(but nothing’s as good as Simon’s Cat.)
A few days ago my friend Arthur wrote on Facebook:
I have a new female feline-and-me ritual: I kiss her unexpectedly on the head and she screams for dear life. Kiss her on the head and she screams. Kiss her on the head and…Then she gets bored and walks away.
For some reason, this delights me deeply.
Dialogue with a (now dead) vet friend:
Me: Cats have a sense of humor.
Him: Come on. You’re anthropomorphizing.
Me: No, really. You know when you wiggle your finger under the blanket like a mouse and they go crazy pouncing on it?
Me: They’re putting you on. They know it’s your finger.
Him: (gives me a sidelong look, somewhere between “I don’t buy it” and “You got me”)
OK, call it a sense of fun, but cats clown, and they know they’re being funny. They also have excellent comic timing: they know when to walk away, how not to beat a joke to death. They maintain a fine tension between ritual and boredom: they always like to play a game the same way—”works for me!”—but they do not like to play it very many times in a row. In fact, and this is true of their athletic as well as their comedic games, when they have played once consummately, that’s enough. They quit while they’re ahead. They seem to have a sense of achievement—a drive to perfect their game—but you will never see a cat practice, practice, practice. They go for peak experience. The trick is to get charged up enough to break free of the mundane.
I brandish a small sponge-rubber ball, light and high-bouncing. Flighty hustles into the bathroom and hides behind the toilet. I throw the ball into the bathroom, and it ricochets around the walls. She doesn’t do much: this is just the way you build up energy. She then runs out of the bathroom and crouches down by the couch, peering along it with one eye. I am supposed to retrieve the ball and bounce it hard, just so. As it rises above the edge of the couch, she hurls her whole body two or three feet off the ground and spikes the ball out of the air with both paws like an Olympic volleyball player.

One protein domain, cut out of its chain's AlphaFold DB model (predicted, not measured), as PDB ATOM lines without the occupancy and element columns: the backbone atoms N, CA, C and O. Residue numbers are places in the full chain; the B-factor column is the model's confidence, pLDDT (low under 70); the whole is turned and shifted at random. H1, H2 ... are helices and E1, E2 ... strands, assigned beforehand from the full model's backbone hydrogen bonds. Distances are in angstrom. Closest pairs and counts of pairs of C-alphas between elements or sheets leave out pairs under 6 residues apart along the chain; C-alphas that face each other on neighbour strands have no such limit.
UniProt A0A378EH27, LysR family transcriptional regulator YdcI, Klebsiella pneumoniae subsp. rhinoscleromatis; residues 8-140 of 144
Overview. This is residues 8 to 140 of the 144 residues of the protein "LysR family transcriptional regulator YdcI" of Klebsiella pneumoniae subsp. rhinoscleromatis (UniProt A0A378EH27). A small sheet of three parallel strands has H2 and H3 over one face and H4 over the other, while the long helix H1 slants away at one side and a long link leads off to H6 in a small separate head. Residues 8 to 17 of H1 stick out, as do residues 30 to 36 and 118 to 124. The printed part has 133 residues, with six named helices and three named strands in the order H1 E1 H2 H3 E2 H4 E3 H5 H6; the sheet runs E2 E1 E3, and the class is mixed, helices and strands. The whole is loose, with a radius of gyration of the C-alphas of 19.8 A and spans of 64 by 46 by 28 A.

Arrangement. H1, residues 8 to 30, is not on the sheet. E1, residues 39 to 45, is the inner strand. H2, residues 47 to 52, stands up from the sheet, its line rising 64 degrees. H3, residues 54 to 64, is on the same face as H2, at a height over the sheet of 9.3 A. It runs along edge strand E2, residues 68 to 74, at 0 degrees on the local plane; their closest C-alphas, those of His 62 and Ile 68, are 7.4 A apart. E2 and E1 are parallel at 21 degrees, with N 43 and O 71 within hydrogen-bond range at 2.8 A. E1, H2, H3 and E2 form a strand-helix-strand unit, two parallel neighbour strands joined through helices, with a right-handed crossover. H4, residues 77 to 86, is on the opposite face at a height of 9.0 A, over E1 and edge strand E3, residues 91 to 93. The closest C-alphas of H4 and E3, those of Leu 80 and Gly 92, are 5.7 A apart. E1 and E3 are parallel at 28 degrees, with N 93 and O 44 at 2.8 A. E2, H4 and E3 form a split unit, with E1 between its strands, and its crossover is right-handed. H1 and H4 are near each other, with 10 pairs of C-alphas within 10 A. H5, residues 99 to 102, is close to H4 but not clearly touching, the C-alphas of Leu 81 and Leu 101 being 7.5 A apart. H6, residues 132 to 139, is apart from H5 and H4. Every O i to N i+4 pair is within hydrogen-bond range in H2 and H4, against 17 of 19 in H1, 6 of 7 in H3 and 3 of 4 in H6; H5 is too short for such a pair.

If it was a good shot, she’s done. She’s satisfied. But if I bobble the bounce, or if her own timing is off, her disappointment is obvious. She will keep repeating the sequence until she gets a good one, at which point my role is to scream with admiration. And then she walks away.
I sometimes think that “games” of both sorts—comedic and athletic—must have been inspired by watching cats. Soccer, tennis, volleyball, wrestling . . . one cat of mine named Mini independently reinvented them all. I called her repertoire “the Mini Olympics.” Buster Keaton stole his moves from Buster Kitten.
I know, this is a really tasteless takeoff on a long-ago CARE slogan that I vividly remember, paired with photos of sad-eyed, starving children:
I apologize. Now imagine a scholarly article in the Journal of Feline Psychopathology (which I just made up) titled “Boredom and the Indoor Cat.” Living alone with cats, with not even human horseplay to divert them—or me—has made me acutely aware of the problem, and it’s a real problem:
They’re bored shit out of their minds.